As I see patriotic posts, lots of red, white, and blue, this morning, I reflect on the events 14 years ago and remember the pain and fear we all endured at the wanton loss of life in New York City. I then recall the many lives lost during the quagmire of the Afghanistan and Iraq wars, and I attempted to research how many have died, but have had difficulty finding consistent estimates.

Violence begets only more violence. How many lives, families, and communities have been decimated by humanity’s lack of empathy and understanding? It is difficult to document, but most sources say at least 250,000. I think about my family, friends, my sangha, my coworkers and how many they number. My world is probably not more than 300 people: just a drop in that bucket of that quarter million. I am overwhelmed by the social injustice surrounding me.Looking back on 9/11 I mourn the loss of all life, not just Americans, that happened that day and thereafter, because anger won.

These acts of violence carry an important lesson: we must let go of our anger and fear. Vengeance only leads to more suffering.




Buddhism: Moving on from Unhappiness


“Overcome your uncertainties and free yourself from the dwelling of sorrow.  If you delight in existence, you will become a guide to those who need you, revealing the path to many.”

From the Sutta Nipatta

The Buddha teaches us in the Four Noble Truths that life is dukkha, suffering.  The cause of dukkha is our unfulfilled desires & ambition and clinging to everything which is impermanent.  This passage highlights the importance of dropping the dukkha in our lives and moving on by “freeing ourselves from the dwelling of sorrow.”  I find the comparison of our sorrow or dukkha to a dwelling quite apropos.

In the past ten years, I have moved only three times, but each time, I’ve found the whole process to be stressful: finding a new place to live, packing up my belongings, and moving them, and then getting used to a new location, new room mates, and new sets of circumstances.  For many of us, transition is difficult.  Even if we would be much better off in a better space.  At one of my previous residences, we had a rodent problem, and though it was annoying, I was fairly satisfied living there rather than moving to a new house.  When I did move, however, and I took the effort to move to a better location, I was much happier.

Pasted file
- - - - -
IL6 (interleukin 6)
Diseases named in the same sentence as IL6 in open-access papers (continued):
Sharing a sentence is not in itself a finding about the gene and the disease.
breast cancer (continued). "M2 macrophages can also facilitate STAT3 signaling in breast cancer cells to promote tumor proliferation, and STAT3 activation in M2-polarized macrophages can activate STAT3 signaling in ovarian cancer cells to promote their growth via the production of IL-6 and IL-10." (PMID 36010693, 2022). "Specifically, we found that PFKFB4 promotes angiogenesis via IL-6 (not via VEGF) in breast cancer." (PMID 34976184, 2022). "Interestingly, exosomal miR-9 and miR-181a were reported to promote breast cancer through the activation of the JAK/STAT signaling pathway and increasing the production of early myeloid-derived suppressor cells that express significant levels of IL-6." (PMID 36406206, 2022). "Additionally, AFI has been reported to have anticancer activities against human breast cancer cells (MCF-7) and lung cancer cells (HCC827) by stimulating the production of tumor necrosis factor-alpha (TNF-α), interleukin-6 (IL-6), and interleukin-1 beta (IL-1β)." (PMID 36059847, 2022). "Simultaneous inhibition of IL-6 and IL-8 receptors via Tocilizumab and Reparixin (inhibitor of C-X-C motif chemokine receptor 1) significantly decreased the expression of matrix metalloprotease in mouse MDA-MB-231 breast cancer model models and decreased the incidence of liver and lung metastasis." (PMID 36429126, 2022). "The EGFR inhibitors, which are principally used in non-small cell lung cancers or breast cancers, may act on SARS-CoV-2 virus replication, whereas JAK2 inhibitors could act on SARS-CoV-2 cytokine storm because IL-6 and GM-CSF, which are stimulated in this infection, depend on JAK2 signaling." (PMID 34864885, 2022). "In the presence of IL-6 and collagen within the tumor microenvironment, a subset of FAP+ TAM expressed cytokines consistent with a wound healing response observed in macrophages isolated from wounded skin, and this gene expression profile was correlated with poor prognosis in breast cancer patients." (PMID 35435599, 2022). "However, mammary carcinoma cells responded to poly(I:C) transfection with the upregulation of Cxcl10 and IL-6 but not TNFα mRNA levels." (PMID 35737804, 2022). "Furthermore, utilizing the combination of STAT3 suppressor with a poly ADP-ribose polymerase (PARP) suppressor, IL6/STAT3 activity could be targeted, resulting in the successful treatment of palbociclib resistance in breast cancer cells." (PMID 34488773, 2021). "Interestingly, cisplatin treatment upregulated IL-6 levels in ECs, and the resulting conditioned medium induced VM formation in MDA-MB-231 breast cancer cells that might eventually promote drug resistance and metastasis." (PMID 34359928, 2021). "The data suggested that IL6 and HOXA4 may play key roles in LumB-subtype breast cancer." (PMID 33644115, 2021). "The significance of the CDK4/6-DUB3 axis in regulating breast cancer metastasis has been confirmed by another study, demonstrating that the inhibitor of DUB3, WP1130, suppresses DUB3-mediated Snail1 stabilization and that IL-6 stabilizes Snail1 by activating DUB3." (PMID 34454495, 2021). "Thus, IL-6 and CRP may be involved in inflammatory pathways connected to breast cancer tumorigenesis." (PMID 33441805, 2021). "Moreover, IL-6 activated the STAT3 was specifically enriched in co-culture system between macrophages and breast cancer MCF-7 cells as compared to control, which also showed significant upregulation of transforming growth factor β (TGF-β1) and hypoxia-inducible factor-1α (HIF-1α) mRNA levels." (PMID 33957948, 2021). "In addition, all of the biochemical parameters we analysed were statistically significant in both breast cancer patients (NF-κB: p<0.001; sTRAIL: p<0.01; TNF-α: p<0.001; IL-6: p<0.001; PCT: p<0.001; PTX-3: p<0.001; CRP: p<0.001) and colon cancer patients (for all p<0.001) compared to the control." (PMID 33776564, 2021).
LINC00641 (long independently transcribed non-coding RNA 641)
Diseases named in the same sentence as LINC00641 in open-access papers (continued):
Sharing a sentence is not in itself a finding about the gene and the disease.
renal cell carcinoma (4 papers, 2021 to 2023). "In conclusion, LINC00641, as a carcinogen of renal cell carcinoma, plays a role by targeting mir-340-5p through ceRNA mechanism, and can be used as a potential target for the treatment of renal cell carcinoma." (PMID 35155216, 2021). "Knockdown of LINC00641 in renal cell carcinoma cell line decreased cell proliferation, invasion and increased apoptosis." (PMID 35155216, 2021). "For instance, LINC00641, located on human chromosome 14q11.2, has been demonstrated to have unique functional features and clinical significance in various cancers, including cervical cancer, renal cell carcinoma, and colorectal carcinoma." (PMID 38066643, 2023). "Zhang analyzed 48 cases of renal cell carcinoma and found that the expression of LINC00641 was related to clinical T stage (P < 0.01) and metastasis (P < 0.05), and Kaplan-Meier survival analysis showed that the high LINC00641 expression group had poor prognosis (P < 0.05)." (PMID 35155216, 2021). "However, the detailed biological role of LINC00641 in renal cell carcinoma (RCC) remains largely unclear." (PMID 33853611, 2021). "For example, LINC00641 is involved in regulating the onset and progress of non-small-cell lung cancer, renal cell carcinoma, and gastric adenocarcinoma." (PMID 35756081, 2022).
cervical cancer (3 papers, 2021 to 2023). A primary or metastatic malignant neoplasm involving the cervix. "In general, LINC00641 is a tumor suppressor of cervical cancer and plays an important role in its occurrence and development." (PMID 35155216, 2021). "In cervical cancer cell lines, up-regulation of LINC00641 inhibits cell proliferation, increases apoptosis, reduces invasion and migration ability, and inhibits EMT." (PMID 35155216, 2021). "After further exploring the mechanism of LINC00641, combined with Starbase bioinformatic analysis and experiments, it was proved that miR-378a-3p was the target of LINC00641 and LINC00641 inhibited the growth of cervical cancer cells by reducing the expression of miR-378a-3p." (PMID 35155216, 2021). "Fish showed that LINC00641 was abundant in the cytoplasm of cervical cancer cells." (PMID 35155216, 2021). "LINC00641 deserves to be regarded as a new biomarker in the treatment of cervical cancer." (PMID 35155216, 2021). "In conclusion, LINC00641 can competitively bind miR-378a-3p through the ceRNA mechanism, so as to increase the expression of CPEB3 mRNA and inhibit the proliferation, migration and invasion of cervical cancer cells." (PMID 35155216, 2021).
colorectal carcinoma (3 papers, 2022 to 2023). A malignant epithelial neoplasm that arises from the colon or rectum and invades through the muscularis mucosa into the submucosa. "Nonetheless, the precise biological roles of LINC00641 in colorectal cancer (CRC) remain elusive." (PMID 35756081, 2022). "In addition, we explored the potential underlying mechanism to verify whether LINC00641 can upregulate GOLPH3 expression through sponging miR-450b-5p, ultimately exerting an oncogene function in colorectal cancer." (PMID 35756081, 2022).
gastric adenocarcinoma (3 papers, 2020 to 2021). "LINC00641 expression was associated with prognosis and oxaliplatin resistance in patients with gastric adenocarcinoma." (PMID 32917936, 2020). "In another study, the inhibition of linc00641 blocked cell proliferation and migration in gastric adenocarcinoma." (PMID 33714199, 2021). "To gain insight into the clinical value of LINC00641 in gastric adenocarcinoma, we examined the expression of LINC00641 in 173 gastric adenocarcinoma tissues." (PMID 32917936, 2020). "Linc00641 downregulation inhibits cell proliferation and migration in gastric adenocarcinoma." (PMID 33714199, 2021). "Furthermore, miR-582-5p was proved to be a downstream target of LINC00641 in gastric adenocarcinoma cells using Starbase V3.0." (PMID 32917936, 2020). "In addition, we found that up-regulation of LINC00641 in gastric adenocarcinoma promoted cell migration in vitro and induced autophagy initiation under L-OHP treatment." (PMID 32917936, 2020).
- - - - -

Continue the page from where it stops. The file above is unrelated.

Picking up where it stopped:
The analogy of moving on, of dropping our dukkha dwellings is a poignant reminder of how difficult it is to deal with suffering in life, but the Buddha gives us a systematic approach to finding happiness in our everyday existence through the Eightfold Noble path:

Right View

Right Thought

Right Speech

Right Conduct

Right Livelihood

Right Effort

Right Mindfulness

Right Meditation

The truth is that happiness is already here waiting for us to discover it: existence itself is something over which we should delight. If we examine our birth into the world and the probability of the string of events occurring exactly as they have, our very existence as it stands is nigh miraculous. We are a part of an intricately woven chain, and happiness surrounds us. The Eightfold Noble path is a more descript path to happiness, and is a wonderful guide post, and a way for us to share happiness with others through our behavior.

Change must ultimately come from within, and by living an inspirational life of happiness, we can lead others to a content existence. This inspirational leadership is what truly speaks to me as a Buddhist; so often times we find ourselves in situations where we are being coerced, where someone thinks they can inflict change upon us, but change, true growth, is something we must desire fore ourselves. When we see happiness and contentment in others, oftentimes we seek that happiness from them.

Namo Amida Butsu